Lisa Maria Schachtschneider – Feminae, the female in music

The classical music industry is a male domain. Although there is now a lively discussion, especially in social media, about topics such as the gender pay gap, better compatibility of family and career choices for women, gender-neutral language and women networking, the classical music business is far from treating women composers and other groups equally. In 2016, a study by G. Schulz, C. Ries, and O. Zimmermann entitled “Women in Culture and Media” and sponsored by the German Cultural Council, concluded that the proportion of women among freelance composers and university faculty is low, despite the high proportion of women studying composition. Why are there so few women composers? “This question has been shamefully neglected. One must ask why thousands upon thousands of women composers are virtually unknown, because that is the crux of the matter,” wrote Susanne Wosnitzka, a German musicologist and expert on women composers, on her twitter account. There reasons for this are obvious: those responsible for the programming at festivals, radio stations and orchestras hardly ever include more than one or two works by women in their regular programmes every season for fear of scaring away audiences with unknown names. In music history textbooks, women only appear at the margins and it is difficult to find unknown female composers in the publishers’ archives and on the internet due to the lack of user-friendly structures. Women will have achieved equality in the music world only when it has become commonplace to see a female conductor step onto the podium, when works by female composers have been established on an equal footing in the concert business, and when it is not unusual for the brass section of an orchestra to largely consist of women.


Mysteries – Sabine Weyer

It is surprising that the works gathered here, written almost a century apart (1912-1920 for Miaskovsky's Sonatas and 2007-2011 for those by Nicolas Bacri), can share the same hyper-expressiveness, with dark, tortured, panting climates, others of a lost lyricism or a poignant melancholy. Indeed, usually programs juxtaposing romantic and contemporary composers play on the shock of a frank opposition, a radical heterogeneity, a totally different concept of music, but not when it comes to Nicolas Bacri. How can we understand this spatial-temporal hiatus that allows this proximity, this apparent continuity between these two creators, despite their historical and cultural distance? Bacri's third Sonata, here in its world premiere recording, is inspired by Miaskovsky's third Sonata and dedicated to his memory. They both share the same taste for highly emotional music, as if there was a certain kinship of soul between them. It is this enigma that we need to clarify in order to under-stand what is at stake in the prodigious, chaotic and perilous evolution of musical art in the 20th century.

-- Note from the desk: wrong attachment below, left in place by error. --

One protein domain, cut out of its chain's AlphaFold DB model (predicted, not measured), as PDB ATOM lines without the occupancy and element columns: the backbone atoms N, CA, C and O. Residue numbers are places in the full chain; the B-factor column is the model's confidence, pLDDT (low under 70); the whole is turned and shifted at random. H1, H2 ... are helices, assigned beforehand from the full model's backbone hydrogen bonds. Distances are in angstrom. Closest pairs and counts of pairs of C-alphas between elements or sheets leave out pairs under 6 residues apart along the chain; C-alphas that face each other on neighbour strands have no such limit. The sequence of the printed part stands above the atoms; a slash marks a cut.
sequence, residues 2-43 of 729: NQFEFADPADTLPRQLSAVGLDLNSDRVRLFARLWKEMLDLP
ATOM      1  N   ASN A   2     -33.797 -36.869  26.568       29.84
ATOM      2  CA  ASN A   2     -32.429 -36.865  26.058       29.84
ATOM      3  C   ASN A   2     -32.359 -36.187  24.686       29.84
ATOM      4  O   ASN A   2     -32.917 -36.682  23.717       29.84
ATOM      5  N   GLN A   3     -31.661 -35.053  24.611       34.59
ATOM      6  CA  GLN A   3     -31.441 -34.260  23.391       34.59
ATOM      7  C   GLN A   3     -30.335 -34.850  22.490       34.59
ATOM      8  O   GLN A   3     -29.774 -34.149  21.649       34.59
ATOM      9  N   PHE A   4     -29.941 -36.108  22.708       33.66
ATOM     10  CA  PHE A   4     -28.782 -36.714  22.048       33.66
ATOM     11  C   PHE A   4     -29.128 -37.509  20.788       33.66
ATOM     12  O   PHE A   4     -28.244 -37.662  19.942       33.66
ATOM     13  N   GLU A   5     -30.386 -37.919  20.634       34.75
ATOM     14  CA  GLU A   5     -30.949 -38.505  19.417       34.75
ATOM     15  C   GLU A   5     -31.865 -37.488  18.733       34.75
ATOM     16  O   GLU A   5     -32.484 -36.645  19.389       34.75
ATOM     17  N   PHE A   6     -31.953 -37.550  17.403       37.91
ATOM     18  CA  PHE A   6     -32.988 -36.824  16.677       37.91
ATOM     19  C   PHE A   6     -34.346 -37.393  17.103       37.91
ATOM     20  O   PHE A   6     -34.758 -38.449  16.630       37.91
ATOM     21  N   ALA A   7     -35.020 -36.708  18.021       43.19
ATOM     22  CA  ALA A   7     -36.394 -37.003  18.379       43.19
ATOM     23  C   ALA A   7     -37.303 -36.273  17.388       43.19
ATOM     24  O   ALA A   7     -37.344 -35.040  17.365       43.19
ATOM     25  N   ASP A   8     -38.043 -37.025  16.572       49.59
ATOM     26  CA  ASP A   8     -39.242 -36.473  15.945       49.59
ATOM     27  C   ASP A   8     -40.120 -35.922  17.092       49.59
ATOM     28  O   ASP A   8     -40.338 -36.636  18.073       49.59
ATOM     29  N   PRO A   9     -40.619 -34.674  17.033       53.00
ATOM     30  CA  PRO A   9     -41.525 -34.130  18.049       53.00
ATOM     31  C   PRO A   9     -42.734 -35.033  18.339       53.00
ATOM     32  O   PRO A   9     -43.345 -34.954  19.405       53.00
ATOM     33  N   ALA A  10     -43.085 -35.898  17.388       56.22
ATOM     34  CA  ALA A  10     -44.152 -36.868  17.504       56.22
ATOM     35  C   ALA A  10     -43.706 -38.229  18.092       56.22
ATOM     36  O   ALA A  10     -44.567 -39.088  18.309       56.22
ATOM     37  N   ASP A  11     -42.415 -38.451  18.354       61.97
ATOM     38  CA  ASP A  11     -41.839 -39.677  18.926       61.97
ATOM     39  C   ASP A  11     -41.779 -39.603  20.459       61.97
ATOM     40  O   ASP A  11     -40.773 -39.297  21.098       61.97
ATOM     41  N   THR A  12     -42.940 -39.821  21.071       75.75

Anastasia Yasko – 20th century Russian piano sonatas

Among the genres of piano music, the piano sonata is a particularly complex and exciting phenomenon with a rich history. In Russia, the piano sonata flourished at the turn of the 20th century. A number of piano sonatas by various composers from different eras have a permanent place in the repertoire. When we talk about piano sonatas by Russian composers, we usually refer to works from the first half of the 20th century by well-known and popular composers such as Rachmaninoff, Scriabin and Prokofiev. However, the majority of piano sonatas written by Soviet composers after the Second World War are still languishing in obscurity, both in Russia as well as on the international concert scene.

On this recording, the Russian pianist Anastasia Yasko presents a selection of magnificent but little-known piano sonatas by Sergei Prokofiev, Georgy Sviridov, Samuil Feinberg, and Mieczysław Weinberg. By presenting both the various stylistic directions of New Music as well as the distinguishing features of the Russian musical tradition, the selection paints a diverse picture of the Soviet era. The idea for the project arose from Anastasia Yasko’s scientific research as a doctoral candidate at the Mozarteum University in Salzburg.


Bach Trio Sonaten